This is a delightful journal that encourages discussion on a variety of controversial topics. I have especially enjoyed reading some papers in there by Dana Ballard and Stephen Grossberg (separate papers, not collaborations) a few years back. They have a really neat concept: they get a paper, then invite a number of noted scientists in the field to praise it or trash it. They print these commentaries, and give the author(s) a chance to make a rebuttal or concurrence. Sometimes, as I'm sure you can imagine, things get pretty lively. Their reviewers are called something like Behavioral and Brain Associates, and I believe they have to be nominated by current associates, and should be fairly well established in the field. The main thing is that I liked the articles I read. Title: International Journal of Applied Intelligence Publish: Kluwer Academic Publishers Remark: first issue in 1990(?) Title: International Journal of Modern Physics C Publish: USA: World Scientific Publishing Co., 1060 Main Street, River Edge, NJ 07666. Tel: (201) 487 9655; Europe: World Scientific Publishing Co. Ltd., 57 Shelton Street, London WC2H 9HE, England. Tel: (0171) 836 0888; Asia: World Scientific Publishing Co. Pte. Ltd., 1022 Hougang Avenue 1 #05-3520, Singapore 1953, Rep. of Singapore Tel: 382 5663. Freq: bi-monthly Eds: H. Herrmann, R. Brower, G.C. Fox and S Nose Title: Machine Learning Publish: Kluwer Academic Publishers Address: Kluwer Academic Publishers P.O. Box 358 Accord Station Hingham, MA 02018-0358 USA Freq.: Monthly (8 issues per year; increasing to 12 in 1993) Cost/Yr: Individual $140 (1992); Member of AAAI or CSCSI $88 Remark: Description: Machine Learning is an international forum for research on computational approaches to learning. The journal publishes articles reporting substantive research results on a wide range of learning methods applied to a variety of task domains. The ideal paper will make a theoretical contribution supported by a computer implementation. The journal has published many key papers in learning theory, reinforcement learning, and decision tree methods. Recently it has published a special issue on connectionist approaches to symbolic reasoning. The journal regularly publishes issues devoted to genetic algorithms as well. Title: INTELLIGENCE - The Future of Computing Published by: Intelligence Address: INTELLIGENCE, P.O. Box 20008, New York, NY 10025-1510, USA, 212-222-1123 voice & fax; email: email@example.com, CIS: 72400,1013 Freq. Monthly plus four special reports each year (1st issue: May, 1984) ISSN #: 1042-4296 Editor: Edward Rosenfeld Cost/Yr: $395 (USA), US$450 (elsewhere) Remark: Has absorbed several other newsletters, like Synapse/Connection and Critical Technology Trends (formerly AI Trends). Covers NN, genetic algorithms, fuzzy systems, wavelets, chaos and other advanced computing approaches, as well as molecular computing and nanotechnology. Title: Journal of Physics A: Mathematical and General Publish: Inst. of Physics, Bristol Freq: 24 issues per year. Remark: Statistical mechanics aspects of neural networks (mostly Hopfield models). Title: Physical Review A: Atomic, Molecular and Optical Physics Publish: The American Physical Society (Am. Inst. of Physics) Freq: Monthly Remark: Statistical mechanics of neural networks. Title: Information Sciences Publish: North Holland (Elsevier Science) Freq.: Monthly ISSN: 0020-0255 Editor: Paul P. Wang; Department of Electrical Engineering; Duke University; Durham, NC 27706, USA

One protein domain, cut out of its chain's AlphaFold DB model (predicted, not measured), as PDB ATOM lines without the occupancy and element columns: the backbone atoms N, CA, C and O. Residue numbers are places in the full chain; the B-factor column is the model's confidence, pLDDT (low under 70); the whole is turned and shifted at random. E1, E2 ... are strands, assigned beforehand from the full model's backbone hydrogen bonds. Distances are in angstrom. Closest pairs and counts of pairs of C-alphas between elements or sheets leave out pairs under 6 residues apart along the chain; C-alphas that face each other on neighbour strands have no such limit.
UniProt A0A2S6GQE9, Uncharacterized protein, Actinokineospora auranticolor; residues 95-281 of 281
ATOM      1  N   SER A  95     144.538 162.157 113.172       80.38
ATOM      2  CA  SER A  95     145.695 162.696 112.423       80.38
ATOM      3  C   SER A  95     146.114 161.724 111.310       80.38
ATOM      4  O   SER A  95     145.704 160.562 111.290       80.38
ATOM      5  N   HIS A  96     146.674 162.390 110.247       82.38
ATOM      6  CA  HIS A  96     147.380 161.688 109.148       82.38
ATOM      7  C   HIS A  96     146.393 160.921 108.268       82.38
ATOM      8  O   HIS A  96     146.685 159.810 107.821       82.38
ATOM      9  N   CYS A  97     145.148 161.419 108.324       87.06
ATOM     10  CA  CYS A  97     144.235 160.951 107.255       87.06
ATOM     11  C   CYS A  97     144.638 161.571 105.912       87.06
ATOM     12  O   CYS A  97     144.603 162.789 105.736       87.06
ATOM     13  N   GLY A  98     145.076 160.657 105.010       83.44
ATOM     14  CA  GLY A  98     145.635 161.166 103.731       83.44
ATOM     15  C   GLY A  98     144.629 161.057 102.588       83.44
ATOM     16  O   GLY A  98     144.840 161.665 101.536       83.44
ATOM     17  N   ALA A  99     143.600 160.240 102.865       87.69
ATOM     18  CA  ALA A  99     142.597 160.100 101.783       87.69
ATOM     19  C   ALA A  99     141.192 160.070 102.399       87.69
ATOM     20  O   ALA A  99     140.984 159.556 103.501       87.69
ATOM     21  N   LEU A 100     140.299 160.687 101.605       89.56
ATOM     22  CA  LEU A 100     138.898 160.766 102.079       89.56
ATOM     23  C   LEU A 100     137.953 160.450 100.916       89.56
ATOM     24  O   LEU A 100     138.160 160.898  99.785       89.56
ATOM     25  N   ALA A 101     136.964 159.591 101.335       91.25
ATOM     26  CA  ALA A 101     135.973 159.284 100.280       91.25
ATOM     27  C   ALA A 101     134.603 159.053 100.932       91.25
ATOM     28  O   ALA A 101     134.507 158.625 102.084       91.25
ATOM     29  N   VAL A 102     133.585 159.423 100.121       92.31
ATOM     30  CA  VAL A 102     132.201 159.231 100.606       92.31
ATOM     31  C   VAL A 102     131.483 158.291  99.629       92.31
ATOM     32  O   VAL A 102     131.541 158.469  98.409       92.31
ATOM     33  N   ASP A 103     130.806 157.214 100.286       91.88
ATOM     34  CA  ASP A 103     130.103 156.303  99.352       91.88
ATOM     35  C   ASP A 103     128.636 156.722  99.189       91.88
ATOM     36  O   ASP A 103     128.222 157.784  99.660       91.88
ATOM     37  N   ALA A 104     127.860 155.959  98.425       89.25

URL: ftp://inia.cls.org/pub/CNS/bbs/ Supported by: Wesley R. Elsberry 4160 Pirates' Beach, Galveston, TX 77554 Email: firstname.lastname@example.org Alternative URL: http://www.cs.cmu.edu/afs/cs.cmu.edu/project/ai-repository/ai/areas/neural/cns/0.htmlMany MS-DOS PD and shareware simulations, source code, benchmarks, demonstration packages, information files; some Unix, Macintosh, Amiga related files. Also available are files on AI, AI Expert listings 1986-1991, fuzzy logic, genetic algorithms, artificial life, evolutionary biology, and many Project Gutenberg and Wiretap etexts.